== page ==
NYC Council Member Introduces Gluten Labeling Legislation

April 8, 2011

NYC Council Member Introduces Gluten Labeling Legislation

Bills aim to raise awareness of celiac disease and protect consumers’ health.

New York City Council Member Daniel Dromm has introduced legislation to address celiac and gluten-free needs. If passed, the bills would improve gluten labeling at foodservice establishments and call for proper labeling of gluten-free products nationwide.

Int. No. 502 would amend New York City code related to gluten and food establishments. If passed, covered food establishments would be required to post gluten information on menu boards and menus, including drive-through menu boards, for any menu items that contain gluten and are part of the menu for more than 30 days. Violators would be fined. The bill also would add instruction on gluten and testing to food protection courses related to city health code compliance.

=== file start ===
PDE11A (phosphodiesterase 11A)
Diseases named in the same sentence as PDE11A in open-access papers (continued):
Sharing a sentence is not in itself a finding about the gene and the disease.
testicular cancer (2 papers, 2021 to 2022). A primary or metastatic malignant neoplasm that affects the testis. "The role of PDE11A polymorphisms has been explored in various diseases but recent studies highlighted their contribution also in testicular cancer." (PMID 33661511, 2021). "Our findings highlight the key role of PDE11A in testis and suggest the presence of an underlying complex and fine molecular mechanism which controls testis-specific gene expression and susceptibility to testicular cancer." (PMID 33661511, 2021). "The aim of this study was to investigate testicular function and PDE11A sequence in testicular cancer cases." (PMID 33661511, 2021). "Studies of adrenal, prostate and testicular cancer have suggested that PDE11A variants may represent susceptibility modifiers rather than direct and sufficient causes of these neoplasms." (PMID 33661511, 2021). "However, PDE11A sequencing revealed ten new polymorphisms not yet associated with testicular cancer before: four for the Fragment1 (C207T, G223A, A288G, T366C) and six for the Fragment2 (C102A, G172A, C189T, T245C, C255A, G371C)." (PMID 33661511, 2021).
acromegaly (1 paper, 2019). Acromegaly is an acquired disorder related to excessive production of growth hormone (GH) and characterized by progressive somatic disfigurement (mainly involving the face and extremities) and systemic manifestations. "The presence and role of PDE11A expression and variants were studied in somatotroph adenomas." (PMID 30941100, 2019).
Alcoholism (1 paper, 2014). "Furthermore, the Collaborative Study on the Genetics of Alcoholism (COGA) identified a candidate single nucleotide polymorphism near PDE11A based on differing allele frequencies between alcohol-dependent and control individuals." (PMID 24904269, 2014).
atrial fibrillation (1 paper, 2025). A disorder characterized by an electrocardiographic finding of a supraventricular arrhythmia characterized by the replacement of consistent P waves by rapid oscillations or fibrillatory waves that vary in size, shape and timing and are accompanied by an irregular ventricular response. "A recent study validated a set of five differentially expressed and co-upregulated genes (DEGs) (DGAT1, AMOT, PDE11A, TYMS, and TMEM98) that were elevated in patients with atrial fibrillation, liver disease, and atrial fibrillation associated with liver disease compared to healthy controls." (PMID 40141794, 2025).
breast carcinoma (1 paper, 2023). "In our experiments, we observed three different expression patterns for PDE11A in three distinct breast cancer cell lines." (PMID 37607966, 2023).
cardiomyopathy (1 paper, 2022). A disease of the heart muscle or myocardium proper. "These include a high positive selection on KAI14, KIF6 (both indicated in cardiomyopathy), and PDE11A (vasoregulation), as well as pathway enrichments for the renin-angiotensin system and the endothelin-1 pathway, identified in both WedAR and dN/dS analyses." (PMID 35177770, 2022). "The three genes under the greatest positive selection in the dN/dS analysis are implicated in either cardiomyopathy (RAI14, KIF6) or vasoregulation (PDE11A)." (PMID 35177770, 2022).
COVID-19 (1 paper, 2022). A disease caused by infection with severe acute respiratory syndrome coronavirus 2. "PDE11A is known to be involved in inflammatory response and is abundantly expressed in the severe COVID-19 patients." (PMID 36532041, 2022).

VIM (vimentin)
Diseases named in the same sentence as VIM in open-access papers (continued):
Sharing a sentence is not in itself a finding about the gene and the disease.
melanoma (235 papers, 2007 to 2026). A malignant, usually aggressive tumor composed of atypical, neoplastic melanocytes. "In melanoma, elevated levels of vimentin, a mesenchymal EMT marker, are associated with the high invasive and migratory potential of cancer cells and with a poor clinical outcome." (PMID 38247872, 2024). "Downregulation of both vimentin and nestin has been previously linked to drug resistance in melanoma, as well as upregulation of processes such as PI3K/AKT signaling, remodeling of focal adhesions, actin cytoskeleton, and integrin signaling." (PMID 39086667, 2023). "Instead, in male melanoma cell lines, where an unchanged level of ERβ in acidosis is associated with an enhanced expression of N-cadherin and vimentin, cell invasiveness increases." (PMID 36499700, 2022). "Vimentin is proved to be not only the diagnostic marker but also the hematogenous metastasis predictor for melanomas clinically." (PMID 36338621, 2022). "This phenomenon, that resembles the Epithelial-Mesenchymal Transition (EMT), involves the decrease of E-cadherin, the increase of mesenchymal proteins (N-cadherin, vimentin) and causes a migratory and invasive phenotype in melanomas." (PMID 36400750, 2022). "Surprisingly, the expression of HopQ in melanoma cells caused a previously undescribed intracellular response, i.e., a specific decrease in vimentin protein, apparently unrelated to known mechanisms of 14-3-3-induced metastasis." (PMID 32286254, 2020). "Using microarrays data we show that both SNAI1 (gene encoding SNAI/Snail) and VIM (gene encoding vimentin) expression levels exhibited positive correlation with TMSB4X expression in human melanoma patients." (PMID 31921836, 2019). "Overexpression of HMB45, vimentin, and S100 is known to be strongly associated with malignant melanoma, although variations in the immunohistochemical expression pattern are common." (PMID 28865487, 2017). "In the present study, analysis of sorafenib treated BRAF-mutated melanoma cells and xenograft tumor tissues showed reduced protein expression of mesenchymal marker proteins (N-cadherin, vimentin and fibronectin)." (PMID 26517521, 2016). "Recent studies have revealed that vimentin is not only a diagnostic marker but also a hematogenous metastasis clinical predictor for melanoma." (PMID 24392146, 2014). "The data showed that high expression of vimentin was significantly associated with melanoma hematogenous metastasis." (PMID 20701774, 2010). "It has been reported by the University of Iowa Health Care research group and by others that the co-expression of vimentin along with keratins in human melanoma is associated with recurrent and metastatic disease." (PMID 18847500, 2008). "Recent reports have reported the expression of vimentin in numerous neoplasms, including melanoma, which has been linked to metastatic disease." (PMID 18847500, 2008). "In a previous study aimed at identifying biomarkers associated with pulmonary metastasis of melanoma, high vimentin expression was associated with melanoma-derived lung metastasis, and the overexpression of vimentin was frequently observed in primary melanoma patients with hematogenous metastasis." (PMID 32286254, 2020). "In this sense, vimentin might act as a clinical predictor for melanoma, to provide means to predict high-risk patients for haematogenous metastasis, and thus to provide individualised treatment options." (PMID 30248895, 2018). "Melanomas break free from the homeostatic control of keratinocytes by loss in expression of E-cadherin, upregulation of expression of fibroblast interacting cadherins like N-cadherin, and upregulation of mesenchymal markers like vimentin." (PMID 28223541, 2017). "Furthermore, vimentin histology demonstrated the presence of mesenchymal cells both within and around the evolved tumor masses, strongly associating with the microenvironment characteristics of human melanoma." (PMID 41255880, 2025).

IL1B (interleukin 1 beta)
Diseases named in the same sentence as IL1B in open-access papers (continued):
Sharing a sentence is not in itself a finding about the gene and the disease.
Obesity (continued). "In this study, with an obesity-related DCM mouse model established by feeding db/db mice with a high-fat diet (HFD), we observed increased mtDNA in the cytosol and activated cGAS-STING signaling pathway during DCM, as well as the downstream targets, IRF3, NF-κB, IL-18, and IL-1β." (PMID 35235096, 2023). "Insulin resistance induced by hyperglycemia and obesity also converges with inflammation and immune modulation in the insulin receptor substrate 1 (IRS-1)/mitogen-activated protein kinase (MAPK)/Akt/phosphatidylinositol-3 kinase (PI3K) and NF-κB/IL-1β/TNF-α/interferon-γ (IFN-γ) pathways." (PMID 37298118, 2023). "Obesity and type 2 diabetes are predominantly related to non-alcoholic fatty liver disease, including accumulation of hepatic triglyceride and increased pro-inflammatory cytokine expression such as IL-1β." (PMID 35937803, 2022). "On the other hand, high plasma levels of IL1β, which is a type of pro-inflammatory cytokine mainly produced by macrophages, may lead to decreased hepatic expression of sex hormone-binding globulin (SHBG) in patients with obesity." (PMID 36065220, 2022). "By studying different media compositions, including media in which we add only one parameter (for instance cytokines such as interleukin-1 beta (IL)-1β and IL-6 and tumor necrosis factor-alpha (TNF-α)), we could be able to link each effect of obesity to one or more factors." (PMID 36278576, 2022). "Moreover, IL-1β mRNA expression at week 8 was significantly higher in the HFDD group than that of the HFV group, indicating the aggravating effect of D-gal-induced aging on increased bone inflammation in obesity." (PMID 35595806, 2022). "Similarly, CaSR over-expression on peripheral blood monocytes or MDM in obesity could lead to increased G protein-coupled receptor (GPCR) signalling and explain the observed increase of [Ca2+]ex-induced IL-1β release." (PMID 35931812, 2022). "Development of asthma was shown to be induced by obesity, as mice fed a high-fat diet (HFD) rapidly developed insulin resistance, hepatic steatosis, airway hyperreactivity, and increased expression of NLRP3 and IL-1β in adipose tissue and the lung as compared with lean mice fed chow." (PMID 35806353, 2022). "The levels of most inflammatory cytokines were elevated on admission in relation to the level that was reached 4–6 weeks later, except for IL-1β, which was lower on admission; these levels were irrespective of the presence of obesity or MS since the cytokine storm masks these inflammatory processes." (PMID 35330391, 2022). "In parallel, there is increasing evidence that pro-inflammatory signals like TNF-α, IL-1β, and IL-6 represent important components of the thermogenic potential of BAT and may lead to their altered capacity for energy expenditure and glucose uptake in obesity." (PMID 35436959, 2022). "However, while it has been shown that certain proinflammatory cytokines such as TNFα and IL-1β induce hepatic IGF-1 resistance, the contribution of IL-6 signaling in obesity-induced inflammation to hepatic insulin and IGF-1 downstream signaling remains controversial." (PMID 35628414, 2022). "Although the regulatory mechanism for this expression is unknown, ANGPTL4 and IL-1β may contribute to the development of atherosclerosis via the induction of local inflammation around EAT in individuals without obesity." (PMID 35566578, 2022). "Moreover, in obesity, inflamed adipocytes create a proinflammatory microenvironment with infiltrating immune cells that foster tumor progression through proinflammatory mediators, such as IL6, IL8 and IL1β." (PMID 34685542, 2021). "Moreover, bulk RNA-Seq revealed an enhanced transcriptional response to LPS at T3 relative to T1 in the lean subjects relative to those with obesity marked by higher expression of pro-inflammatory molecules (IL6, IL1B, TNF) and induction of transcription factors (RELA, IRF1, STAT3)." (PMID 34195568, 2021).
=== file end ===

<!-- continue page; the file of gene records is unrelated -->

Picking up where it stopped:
Res. No. 689 would call upon the Food and Drug Administration (FDA) to provide a clear and standard definition of “gluten-free.” According to the resolution, a standard definition would eliminate manufacturers’ uncertainty about what they can or cannot label as gluten-free, and would “protect the public health by providing consumers with celiac disease, and others who must avoid gluten in their diet, with the assurance that food products bearing this labeling meet a clear standard established and enforced by FDA.”

Council Member Dromm encourages New York City residents to contact their city council members to ensure they are signed as co-sponsors of the bills. To find out which NYC council member represents your area, visit

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